After squandering momentum, characters, and tension in many of its seventh season episodes, 'Smallville' was nearly derailed by the very problems it worked so hard to overcome in the past. Worse still, Warner Brothers crammed twenty episodes onto three Blu-ray discs (one of which was a single-layer BD-25), coughed up a problematic transfer, standard Dolby Digital audio, and features that will leave fans wanting. Hopefully, Warner Brothers will pony up enough cash to give the series' much improved eighth season a more impressive BD release.

Other Stumbling Sidekicks: Dragon Ball Z: Tree of Might and Lord Slug, The Invincible Iron Man, Meet the Spartans, Superman: Doomsday, and the edge enhancement, contrast tweaking, and forced aspect ratio shifts on The Dark Knight's video transfer


A moment of silence for writer/director/egomaniac Uwe Boll. Without a doubt, this modern-day Ed Wood has helmed and defended some of the worst films imaginable. However, nothing can possibly prepare you for the hemroidal cyst that is 'In the Name of the King: A Dungeon Siege Tale.' Correction, nothing can possibly prepare you for the Blu-ray edition's 162-minute director's cut, Uwe Boll audio commentary, or wretched deleted scenes. I just hope Pete doesn't send me this one to review... it might spoil my Christmas cheer altogether.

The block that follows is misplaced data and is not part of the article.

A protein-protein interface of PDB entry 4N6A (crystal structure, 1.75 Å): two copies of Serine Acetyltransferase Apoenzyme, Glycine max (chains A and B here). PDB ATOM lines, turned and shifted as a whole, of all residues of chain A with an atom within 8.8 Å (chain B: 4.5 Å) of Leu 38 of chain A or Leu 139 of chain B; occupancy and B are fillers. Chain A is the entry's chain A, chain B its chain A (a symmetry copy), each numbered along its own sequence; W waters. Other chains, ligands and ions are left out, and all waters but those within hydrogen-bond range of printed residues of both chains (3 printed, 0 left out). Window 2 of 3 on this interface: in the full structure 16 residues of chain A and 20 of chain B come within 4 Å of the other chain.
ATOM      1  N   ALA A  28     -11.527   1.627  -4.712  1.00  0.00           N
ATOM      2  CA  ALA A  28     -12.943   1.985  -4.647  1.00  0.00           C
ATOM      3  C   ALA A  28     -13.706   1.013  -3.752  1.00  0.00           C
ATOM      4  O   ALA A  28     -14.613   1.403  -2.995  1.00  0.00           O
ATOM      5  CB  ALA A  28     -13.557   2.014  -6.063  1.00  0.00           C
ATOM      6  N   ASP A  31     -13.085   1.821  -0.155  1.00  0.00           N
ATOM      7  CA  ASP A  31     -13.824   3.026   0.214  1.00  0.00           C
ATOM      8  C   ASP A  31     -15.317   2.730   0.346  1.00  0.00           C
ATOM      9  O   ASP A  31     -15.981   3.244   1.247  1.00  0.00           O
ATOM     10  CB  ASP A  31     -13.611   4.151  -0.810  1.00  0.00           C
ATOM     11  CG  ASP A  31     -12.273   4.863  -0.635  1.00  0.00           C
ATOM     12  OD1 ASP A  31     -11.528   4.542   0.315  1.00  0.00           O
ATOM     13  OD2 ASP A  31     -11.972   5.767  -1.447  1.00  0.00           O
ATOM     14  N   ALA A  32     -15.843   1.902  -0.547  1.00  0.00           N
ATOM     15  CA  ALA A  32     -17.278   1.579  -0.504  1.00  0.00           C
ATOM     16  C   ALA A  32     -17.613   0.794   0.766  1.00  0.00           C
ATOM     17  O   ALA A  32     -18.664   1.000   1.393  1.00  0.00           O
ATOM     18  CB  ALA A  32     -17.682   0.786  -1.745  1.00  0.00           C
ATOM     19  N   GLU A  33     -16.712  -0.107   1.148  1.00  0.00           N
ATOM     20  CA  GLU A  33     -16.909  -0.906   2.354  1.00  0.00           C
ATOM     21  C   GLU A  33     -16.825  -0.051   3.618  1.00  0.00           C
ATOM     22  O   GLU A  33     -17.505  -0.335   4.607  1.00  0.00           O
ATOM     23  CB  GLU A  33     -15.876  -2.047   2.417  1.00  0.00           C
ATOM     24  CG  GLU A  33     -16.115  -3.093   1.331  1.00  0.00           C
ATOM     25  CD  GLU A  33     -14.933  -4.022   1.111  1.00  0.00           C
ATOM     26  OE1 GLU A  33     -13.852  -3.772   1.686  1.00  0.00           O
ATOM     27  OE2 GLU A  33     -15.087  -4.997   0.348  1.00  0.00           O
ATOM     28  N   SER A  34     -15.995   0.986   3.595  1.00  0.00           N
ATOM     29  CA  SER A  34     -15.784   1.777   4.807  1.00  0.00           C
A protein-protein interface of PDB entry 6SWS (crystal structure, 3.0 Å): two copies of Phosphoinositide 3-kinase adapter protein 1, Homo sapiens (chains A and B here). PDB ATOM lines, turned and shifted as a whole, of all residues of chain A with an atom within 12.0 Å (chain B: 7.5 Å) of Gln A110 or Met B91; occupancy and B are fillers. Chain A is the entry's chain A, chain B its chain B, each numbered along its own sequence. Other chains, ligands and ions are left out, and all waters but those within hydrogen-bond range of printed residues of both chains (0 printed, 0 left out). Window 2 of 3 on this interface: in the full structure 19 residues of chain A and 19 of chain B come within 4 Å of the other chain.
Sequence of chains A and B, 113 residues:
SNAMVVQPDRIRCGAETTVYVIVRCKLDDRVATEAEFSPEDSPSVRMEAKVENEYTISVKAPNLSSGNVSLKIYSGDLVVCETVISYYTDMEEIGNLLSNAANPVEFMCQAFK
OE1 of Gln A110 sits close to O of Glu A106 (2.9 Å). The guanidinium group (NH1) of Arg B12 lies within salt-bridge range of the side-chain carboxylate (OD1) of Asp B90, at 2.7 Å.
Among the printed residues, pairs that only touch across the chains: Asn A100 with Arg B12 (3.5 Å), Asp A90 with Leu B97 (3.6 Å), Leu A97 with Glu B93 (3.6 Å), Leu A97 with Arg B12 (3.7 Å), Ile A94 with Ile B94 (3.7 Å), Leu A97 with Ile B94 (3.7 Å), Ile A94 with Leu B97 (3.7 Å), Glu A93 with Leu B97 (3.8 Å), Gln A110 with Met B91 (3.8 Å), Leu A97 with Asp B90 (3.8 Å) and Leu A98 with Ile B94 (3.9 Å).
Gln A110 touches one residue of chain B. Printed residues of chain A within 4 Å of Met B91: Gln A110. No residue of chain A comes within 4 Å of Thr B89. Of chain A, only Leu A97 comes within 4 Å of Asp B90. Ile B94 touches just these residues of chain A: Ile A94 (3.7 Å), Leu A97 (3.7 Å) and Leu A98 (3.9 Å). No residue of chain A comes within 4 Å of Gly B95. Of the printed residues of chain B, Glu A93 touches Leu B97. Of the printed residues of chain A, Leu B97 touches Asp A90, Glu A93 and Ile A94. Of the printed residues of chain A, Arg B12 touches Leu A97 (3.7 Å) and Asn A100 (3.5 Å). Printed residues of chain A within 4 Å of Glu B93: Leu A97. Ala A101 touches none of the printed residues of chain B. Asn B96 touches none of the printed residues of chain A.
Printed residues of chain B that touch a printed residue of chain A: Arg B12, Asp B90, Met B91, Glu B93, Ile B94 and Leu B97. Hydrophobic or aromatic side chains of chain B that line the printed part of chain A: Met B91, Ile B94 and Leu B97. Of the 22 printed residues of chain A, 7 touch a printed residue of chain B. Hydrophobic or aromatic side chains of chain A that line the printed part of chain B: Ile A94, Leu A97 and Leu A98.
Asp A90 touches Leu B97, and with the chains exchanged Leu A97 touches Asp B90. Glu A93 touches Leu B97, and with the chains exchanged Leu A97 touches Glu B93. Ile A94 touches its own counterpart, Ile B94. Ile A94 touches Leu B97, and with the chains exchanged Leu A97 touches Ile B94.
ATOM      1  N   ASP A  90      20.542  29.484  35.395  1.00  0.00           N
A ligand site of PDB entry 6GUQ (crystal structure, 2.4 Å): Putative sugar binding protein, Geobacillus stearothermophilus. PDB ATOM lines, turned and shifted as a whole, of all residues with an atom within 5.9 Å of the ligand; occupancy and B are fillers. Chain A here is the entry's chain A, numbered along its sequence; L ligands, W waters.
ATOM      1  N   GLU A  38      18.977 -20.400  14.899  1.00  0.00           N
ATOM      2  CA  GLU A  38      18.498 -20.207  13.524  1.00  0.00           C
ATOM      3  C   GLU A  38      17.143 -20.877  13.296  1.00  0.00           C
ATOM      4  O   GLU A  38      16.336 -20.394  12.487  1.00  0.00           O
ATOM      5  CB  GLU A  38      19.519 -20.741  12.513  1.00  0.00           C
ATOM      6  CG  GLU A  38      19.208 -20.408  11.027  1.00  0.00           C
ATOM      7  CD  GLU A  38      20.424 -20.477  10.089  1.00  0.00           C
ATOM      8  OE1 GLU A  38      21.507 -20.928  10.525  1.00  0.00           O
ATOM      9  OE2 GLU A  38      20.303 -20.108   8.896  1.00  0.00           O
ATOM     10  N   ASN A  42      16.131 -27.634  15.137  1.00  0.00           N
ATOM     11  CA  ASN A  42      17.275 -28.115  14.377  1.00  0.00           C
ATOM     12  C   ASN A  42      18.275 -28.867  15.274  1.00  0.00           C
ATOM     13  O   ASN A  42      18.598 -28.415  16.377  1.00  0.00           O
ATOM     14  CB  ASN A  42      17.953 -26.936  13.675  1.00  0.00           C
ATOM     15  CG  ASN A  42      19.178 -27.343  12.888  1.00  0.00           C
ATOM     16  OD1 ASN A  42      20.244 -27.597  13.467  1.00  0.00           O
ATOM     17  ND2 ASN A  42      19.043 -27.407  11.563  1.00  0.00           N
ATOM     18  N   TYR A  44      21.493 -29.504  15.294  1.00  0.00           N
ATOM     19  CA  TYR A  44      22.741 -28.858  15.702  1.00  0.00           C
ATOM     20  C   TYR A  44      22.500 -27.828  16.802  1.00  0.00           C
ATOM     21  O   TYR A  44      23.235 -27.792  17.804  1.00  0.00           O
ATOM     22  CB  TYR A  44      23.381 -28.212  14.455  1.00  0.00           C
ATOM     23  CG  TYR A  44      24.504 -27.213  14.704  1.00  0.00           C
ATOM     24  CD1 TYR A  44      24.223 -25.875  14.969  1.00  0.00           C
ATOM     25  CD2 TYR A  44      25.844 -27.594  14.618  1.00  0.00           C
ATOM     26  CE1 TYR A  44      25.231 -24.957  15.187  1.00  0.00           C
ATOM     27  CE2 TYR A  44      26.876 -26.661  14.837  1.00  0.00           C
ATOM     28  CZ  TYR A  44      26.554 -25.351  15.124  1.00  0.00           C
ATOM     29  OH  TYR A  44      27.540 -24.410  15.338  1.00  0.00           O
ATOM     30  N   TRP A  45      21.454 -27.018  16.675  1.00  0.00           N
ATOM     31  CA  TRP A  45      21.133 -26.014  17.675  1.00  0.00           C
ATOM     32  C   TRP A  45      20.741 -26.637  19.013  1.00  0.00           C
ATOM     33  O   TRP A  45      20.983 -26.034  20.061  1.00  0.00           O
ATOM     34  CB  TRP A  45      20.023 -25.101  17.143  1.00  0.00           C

More Digital Drivel: 10,000 BC, Dragon Wars, The Last Sentinel, Mr. Magorium's Wonder Emporium, The Scorpion King 2: Rise of a Warrior, and Sukiyaki Western: Django


I know what you were thinking: if only Echo Bridge Entertainment would take twenty of their bargain-bin releases and toss them into an unsightly collector's box (with a convenient handle) for the low, low price of $149.99... that would be a dream worth dreaming! Well, your wish has come true since Echo Bridge has released a laughably worthless Blu-Cube Collection.